European stocks end at record highs as miners rally

UK airlines dip on limited easing of restrictions

European stocks reached record highs on Monday as miners led gains after commodity prices surged and optimism about the reopening of economies and easy monetary policy lifted sectors that typically benefit from a recovery.

European stocks reached record highs on Monday as miners led gains after commodity prices surged and optimism about the reopening of economies and easy monetary policy lifted sectors that typically benefit from a recovery.

 

European stocks reached record highs on Monday as miners led gains after commodity prices surged and optimism about the reopening of economies and easy monetary policy lifted sectors that typically benefit from a recovery.

The pan-European Stoxx 600 index rose 0.1 per cent, ending at an all-time high, with miners rallying 2.3 per cent to a 10-year high. London-listed miners such as Rio Tinto, BHP Group and Glencore rose between 1.7 per cent and 2.6 per cent. China’s benchmark iron-ore futures and steel futures hit all-time highs, and copper prices touched record highs on expectations of improved demand amid tightening supply.

“The boom in commodity prices is good news for the materials or the cyclical sectors,” said Rupert Thompson, chief investment officer at Kingswood Group in London.

“It cements the idea that you’ve got further rotation towards value and commodity sectors. But on the other hand you’ve got the clear risk that it does exacerbate worries about inflation.”

Dublin

Ryanair shares were down 1 per cent after the UK government set out a limited reopening of travel, but losses were cushioned by hopes that a bigger take-off would be on the cards for June.

Expectations that unrestricted travel will be possible later this year due to the rollout of the vaccine have lifted airline shares this year.

Ryanair is currently trading at a near record high of €17.31. Bank of Ireland and AIB had a strong session, trading up 4.6 and 2.9 per cent respectively, amid signs of gathering consumer activity in the Irish market after months of lockdown.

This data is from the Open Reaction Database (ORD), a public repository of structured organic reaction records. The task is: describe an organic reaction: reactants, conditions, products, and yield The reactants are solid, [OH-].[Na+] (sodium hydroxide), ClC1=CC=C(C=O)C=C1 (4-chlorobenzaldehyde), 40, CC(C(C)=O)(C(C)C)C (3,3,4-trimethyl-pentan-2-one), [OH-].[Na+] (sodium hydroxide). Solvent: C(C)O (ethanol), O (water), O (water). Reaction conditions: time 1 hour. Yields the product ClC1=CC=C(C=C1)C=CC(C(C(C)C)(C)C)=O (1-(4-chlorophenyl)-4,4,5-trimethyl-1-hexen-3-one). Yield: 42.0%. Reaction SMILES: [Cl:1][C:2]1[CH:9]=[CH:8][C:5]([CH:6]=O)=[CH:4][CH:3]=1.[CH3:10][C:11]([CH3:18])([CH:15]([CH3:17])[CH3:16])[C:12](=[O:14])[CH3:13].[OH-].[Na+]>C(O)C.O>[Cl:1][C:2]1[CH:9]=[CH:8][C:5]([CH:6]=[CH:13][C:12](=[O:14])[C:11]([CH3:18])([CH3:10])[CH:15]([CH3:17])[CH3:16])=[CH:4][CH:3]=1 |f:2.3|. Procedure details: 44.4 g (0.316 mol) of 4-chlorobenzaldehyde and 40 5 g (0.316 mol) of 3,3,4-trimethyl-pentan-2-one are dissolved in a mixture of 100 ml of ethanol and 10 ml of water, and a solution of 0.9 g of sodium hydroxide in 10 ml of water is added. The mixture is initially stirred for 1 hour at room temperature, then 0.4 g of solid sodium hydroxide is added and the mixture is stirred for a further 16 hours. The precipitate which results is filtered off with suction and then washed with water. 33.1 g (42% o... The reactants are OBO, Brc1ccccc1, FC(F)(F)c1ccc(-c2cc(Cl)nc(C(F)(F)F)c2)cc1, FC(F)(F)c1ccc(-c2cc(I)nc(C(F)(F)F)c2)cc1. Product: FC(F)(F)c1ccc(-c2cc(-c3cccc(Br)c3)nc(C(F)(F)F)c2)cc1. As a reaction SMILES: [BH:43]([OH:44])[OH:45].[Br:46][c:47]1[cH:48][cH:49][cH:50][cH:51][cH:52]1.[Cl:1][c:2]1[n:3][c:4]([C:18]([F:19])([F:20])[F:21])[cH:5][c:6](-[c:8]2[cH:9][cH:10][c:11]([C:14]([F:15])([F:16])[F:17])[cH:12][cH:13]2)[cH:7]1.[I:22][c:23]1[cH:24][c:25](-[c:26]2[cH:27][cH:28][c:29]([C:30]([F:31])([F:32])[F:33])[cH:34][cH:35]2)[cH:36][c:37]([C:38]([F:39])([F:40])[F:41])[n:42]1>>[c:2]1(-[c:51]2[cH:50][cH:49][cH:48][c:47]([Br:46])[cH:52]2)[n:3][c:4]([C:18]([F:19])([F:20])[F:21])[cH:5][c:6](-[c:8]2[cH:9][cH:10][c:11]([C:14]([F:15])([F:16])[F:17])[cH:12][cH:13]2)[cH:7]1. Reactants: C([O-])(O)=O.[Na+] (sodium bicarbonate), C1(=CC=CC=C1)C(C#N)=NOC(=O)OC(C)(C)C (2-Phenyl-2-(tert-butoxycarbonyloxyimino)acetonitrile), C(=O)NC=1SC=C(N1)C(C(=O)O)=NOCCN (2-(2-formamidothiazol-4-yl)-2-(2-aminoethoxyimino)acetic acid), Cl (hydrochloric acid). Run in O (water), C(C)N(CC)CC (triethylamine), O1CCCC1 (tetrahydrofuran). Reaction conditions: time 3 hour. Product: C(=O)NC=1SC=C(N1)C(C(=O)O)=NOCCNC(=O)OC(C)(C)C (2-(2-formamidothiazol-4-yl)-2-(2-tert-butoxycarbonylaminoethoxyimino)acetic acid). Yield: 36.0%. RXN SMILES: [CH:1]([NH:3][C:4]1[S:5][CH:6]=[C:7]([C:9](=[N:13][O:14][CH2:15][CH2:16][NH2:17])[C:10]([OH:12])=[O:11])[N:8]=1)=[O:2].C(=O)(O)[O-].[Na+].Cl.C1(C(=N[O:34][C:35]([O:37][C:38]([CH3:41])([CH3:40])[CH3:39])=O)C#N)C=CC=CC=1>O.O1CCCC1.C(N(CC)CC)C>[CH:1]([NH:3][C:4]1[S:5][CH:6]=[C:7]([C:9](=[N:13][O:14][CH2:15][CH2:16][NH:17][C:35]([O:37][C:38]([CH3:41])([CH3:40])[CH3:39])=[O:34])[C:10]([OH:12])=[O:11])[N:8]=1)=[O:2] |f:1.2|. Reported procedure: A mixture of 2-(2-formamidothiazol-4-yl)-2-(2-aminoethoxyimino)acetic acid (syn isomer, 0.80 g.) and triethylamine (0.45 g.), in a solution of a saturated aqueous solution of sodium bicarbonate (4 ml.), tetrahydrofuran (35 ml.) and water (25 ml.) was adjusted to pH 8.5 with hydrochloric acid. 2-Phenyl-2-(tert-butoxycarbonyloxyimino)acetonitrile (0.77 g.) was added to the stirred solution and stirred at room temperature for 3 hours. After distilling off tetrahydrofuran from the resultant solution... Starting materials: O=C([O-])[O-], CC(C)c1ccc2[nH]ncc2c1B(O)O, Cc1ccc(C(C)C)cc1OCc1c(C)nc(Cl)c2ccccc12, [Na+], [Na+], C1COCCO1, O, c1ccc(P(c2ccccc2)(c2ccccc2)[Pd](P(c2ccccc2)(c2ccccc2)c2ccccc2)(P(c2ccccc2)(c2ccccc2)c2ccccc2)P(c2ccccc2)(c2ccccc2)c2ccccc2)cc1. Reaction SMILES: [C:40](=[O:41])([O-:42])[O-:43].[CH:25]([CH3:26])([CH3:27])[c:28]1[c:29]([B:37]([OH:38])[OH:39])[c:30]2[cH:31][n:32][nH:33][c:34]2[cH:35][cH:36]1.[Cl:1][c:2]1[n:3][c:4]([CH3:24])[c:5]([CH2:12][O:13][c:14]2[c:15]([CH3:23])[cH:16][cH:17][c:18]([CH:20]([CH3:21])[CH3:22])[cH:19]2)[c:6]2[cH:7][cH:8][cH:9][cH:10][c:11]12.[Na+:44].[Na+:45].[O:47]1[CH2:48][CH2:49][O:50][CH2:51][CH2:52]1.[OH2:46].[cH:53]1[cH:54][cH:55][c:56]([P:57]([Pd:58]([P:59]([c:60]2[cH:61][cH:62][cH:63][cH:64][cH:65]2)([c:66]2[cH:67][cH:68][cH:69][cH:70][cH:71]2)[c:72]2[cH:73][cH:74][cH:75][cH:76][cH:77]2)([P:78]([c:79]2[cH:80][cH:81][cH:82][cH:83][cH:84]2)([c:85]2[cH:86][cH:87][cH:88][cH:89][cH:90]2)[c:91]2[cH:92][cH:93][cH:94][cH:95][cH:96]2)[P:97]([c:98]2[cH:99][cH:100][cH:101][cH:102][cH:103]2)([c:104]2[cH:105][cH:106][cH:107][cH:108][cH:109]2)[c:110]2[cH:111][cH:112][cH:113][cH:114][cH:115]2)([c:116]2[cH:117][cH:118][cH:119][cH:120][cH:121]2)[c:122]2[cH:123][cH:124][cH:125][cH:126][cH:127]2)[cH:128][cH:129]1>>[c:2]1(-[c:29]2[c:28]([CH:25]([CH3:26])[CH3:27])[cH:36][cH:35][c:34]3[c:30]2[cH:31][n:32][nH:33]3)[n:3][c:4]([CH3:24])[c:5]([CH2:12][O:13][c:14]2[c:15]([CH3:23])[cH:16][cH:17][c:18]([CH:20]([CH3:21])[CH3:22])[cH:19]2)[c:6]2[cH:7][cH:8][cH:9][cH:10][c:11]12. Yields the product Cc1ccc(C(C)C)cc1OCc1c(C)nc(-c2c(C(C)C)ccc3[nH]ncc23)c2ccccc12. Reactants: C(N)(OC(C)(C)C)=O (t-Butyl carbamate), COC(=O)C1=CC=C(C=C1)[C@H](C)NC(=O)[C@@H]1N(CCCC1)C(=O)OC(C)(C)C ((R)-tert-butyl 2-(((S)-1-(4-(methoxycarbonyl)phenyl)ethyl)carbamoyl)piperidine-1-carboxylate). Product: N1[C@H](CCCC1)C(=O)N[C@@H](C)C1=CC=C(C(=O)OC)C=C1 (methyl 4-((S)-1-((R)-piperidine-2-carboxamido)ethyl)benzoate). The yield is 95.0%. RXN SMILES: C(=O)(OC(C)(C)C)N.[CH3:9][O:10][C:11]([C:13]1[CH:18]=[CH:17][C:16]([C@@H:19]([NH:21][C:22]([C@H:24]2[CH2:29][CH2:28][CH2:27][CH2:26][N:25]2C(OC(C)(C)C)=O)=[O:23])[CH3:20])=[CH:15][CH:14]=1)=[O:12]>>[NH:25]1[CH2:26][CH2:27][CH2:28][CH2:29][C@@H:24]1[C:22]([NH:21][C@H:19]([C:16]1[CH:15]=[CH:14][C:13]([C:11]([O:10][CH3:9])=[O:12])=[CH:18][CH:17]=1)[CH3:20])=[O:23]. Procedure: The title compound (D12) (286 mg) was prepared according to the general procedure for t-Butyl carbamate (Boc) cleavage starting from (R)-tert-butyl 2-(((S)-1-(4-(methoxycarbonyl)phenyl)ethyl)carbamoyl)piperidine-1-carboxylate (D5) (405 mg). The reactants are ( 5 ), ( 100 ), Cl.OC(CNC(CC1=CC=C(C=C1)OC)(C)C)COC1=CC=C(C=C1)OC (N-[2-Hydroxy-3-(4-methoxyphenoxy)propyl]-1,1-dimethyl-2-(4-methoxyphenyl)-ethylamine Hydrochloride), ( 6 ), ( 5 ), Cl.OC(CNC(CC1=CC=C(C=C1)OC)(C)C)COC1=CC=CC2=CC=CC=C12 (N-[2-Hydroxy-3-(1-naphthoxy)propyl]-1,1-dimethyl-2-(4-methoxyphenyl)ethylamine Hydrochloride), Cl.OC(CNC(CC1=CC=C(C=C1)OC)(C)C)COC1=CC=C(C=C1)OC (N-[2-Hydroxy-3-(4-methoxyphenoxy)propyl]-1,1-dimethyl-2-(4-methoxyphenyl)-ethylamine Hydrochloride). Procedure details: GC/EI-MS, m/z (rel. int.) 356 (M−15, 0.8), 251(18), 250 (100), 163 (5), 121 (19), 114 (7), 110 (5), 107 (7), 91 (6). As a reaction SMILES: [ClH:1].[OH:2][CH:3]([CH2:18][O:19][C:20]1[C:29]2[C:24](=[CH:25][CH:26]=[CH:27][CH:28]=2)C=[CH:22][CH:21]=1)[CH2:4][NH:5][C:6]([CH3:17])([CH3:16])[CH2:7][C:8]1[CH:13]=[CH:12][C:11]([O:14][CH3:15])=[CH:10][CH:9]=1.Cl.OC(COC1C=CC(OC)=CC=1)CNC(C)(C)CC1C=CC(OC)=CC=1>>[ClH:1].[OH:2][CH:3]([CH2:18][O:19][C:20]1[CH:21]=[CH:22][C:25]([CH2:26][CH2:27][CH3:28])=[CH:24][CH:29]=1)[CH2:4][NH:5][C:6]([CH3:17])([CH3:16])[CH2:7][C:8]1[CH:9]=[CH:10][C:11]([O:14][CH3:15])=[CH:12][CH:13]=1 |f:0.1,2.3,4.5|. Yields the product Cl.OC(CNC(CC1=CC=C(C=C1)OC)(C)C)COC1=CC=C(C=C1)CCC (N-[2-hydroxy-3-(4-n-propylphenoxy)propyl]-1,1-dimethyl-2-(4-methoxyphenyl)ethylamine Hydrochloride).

Glanbia shares rose 1.6 per cent to €13.55 despite the decision by heritage group An Taisce’s decision to appeal a High Court ruling granting planning permission to the company’s €140 million cheese manufacturing plant on the Kilkenny-Waterford border. The appeal is likely to further delay the project.

London

London’s FTSE 100 dipped on Monday as weakness in industrial stocks and a stronger pound following the outcome of the Scottish election outweighed gains in miners.

The exporter-heavy index dipped 0.1 per cent, with large dollar-earning consumer staples companies, including Diageo, British American Tobacco and Relx slipping between 0.7 per cent and 2.3 per cent as the pound strengthened. The pound climbed to as high as $1.4158, its strongest in more than two months. Miners, including Glencore, BHP Group and Rio Tinto provided the biggest boost as copper prices touched record highs on expectations of improved demand amid tightening supply.

Aer Lingus-owner IAG, Wizz Air and easyJet fell between 1 per cent and 2.5 per cent.

Europe

The European travel and leisure sector declined 1.4 per cent, with highly-valued technology stocks dropping 2.4 per cent. The earnings season entered the home stretch, with about two-thirds of Stoxx 600 companies having reported their first-quarter results.

German biotech company BioNTech jumped 8.8 per cent after revealing plans to build a manufacturing site for its vaccines based on messenger RNA (mRNA) technology in Singapore.

French lender Société Générale rose 2.9 per cent on plans to pare back risk exposure in its global markets business and focus more on financing and advising on deals.

New York

The Dow Jones Industrial Average hit a record high on Monday on hopes that interest rates would remain lower for longer, while the S&P 500 was subdued as a slide in technology shares offset a surge in commodity-linked energy and material stocks.

The Nasdaq, on the contrary, dropped 1.5 per cent as some of the market leaders of 2020 – Apple, Amazon, Facebook and Tesla – fell between 1.4 per cent and 4 per cent.

The materials sector hit a record high as miners and makers of steel products gained after gold, copper and aluminium scaled new peaks.

The energy index jumped to its highest in more than a year after a cyber attack on top US pipeline operator Colonial Pipeline shuttered a fuel network that transports nearly half of the East Coast’s supplies.

The S&P 500 and the Dow ended at record closing highs on Friday as an unexpected slowdown in monthly jobs growth fuelled bets that the US Federal Reserve would remain accommodative for longer.

With latest economic reports depicting that the US economy is not recovering at the explosive pace previously forecast, inflation numbers and retail sales data this week could chart the next course for US equities.

“Inflation data is pretty important from a market leadership perspective,” said Keith Parker, head of US and global equity strategy at UBS. – Additional reporting: Reuters